I have a small, fenced-in garden just steps from our front porch, making it a breeze to snip a handful of chives to garnish a cherry tomato salad or grab some mint for mojitos when we want a break …
I have a small, fenced-in garden just steps from our front porch, making it a breeze to snip a handful of chives to garnish a cherry tomato salad or grab some mint for mojitos when we want a break from margaritas. The garden is my herb heaven and haven, and the only other things grown there, with varying degrees of success, are a variety of tomatoes, usually heirloom, and cucumbers. Two years ago I planted Kirby cucumbers for the first time and was amazed at how beautifully they took off. The only caveat was that I had to keep a watchful eye on them, as they grow quickly, and no one wants to eat a Kirby that is the size of a toddler’s leg. I like them about four or five inches long and not too thick. This year I am trying the slender, thin-skinned Persian cukes that have been popping up at some farmers’ markets and the local supermarket.
I was thrilled to see my chives growing like crazy as long as a month ago, but dismayed to see that the mint originally planted in a small patch had taken over a quarter of the garden. It is no easy task to weed mint, as it has long, sturdy and wiry roots. But out it must come because I need room for rosemary; tarragon; Thai, sweet, and tiny-leafed, dwarfed bush basil; flat-leaf Italian parsley; dill; thyme; and possibly oregano and sage, if the mood strikes.
I love the names given to tomatoes: Purple Prudence, Lemon Boy, Sun Gold cherry, Umberto, Camp Joy, Wild Sweetie, Black Cherry, Russian black, Brandywine and Aunt Gertie’s gold, to name a few. And the descriptions, as well, are mouth-watering: “Luscious and savory,” “Perfect blend of sweet and tart,” “fruity,” “Well-balanced, like wine,” and “Sumptuous, rich flavor.”
Unfortunately, my luck with tomatoes is tenuous. Year after year I plant a half dozen different tomato plants of varying sizes and types only to be disappointed nearly three months later when they are finally ripe and ready to eat. I purposely plant tomatoes that are considered sweet, but inevitably I end up with fruit that is closer to tasteless. Is it the weather conditions, such as the amount of rainfall or lack of sun or too much sun? Is it the fact that it was an unusually cold summer, or is my soil lousy? I have never been able to discern what the issue is, but I continue to be hopeful. What on earth tastes better than a warm-from-the-sun, perfectly ripe, juicy, sweet, lightly salted tomato? One sprinkled with a chiffonade of basil, I suppose.
Herbs transform any dish in which they play a part. I recently discovered a new chicken entree, which is always a joy, as chicken can be dull, but it is also a great vehicle for all sorts of flavors. The new dish is made with bone-in thighs, and you can also throw in a few legs. The recipe calls for tarragon, which can sometimes be difficult to find and which not everyone grows, so I made it the other day substituting rosemary, and it was sensational. Plenty of caramelized onions, anointed with a dash of good Spanish sherry vinegar, cloak the chicken. Served with some tiny new potatoes or an interesting grain, such as Israeli couscous or quinoa, and perhaps a salad or cooked vegetable, and you have a meal fit for company. Enjoy, and may your garden grow.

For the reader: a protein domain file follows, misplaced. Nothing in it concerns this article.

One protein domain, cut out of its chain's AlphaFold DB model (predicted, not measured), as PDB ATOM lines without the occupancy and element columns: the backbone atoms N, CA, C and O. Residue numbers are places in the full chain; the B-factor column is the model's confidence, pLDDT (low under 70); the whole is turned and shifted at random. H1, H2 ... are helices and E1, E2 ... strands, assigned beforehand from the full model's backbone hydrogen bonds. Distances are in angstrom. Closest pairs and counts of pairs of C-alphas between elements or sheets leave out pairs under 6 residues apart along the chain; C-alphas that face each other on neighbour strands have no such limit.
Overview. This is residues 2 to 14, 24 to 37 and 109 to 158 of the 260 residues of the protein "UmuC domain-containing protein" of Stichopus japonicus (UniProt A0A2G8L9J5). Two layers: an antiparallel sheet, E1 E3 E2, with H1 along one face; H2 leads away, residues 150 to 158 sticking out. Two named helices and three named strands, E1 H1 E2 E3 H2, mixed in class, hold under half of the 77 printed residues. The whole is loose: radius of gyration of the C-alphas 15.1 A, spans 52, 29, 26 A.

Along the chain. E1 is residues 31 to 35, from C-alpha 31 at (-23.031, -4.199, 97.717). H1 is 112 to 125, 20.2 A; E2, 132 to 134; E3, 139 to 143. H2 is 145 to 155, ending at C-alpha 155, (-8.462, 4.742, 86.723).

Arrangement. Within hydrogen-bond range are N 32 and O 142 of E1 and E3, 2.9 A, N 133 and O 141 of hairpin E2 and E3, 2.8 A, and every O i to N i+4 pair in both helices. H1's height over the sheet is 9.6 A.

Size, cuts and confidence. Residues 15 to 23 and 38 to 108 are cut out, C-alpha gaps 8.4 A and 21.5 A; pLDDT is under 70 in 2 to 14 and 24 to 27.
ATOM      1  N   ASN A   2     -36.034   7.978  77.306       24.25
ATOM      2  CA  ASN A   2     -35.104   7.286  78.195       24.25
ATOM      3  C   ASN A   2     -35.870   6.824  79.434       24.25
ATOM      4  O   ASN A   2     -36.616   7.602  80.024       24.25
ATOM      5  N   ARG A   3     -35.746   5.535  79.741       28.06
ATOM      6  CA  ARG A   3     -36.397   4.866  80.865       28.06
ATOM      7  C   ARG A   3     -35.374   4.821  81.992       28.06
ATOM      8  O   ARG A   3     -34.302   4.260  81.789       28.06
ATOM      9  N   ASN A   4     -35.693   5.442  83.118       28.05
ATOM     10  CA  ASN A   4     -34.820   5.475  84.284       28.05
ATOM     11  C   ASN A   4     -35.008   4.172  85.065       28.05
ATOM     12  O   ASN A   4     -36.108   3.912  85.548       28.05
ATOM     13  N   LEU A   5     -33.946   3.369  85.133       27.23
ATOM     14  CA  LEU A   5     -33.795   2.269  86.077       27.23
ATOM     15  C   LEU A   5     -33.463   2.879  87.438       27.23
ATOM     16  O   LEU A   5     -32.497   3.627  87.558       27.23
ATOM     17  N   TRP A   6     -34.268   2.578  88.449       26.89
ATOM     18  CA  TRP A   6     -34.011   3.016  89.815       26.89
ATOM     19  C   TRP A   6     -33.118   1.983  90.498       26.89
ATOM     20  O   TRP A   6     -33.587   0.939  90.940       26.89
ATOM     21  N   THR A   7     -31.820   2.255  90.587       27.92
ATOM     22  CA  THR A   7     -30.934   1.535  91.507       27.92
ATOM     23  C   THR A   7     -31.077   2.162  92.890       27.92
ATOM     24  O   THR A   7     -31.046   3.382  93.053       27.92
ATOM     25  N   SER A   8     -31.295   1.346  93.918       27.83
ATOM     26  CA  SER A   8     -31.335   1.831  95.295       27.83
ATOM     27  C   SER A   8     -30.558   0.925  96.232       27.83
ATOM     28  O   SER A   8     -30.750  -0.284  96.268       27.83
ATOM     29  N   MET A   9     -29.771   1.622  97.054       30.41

Chicken with tarragon and sherry vinegar onions
(adapted from the New York Times)
Serves 3 - 4
Though the recipe calls for marinating the chicken for a minimum of six hours and up to overnight, I have made this just a couple of hours after marinating it and it was delicious. If you cannot find tarragon, rosemary makes a great substitute. If using rosemary, cut the amount to a ¼ cup, as it is stronger than tarragon.
½ cup finely chopped tarragon (leaves and tender stems), plus 4 whole sprigs
1 garlic clove, finely minced
2 Tbsps. extra-virgin olive oil, plus more for drizzling
1 ½ tsps. kosher salt, more as needed
½ tsp. freshly ground black pepper, more as needed
6 – 8 bone-in (skin on) chicken thighs
2 large onions, peeled, cut in half and sliced thinly
4 thyme sprigs
Sherry vinegar to taste
In a large bowl, stir together tarragon, garlic, oil, salt and pepper. Add chicken thighs and toss to coat. Cover with plastic wrap and chill for at least an hour, but preferably for six hours, and up to overnight.
Preheat oven to 425°. Spread onions out on a rimmed baking sheet, drizzle with a good amount of extra-virgin olive oil, and sprinkle with salt and pepper. Toss well. Clear spaces on the baking pan, then place chicken pieces, skin side up, in the cleared spaces. Strew thyme and tarragon sprigs over onions and chicken.
Roast for 15 minutes, then toss the onions. Return pan to oven and continue roasting for about 20 more minutes, until chicken is cooked through and onions are tender. Run the pan under the broiler for about 3 minutes until chicken skin crisps. Remove and discard thyme and tarragon sprigs. Place chicken on a large platter. Drizzle onions with sherry vinegar and more salt and pepper if needed. Spoon onions on and around the chicken and serve.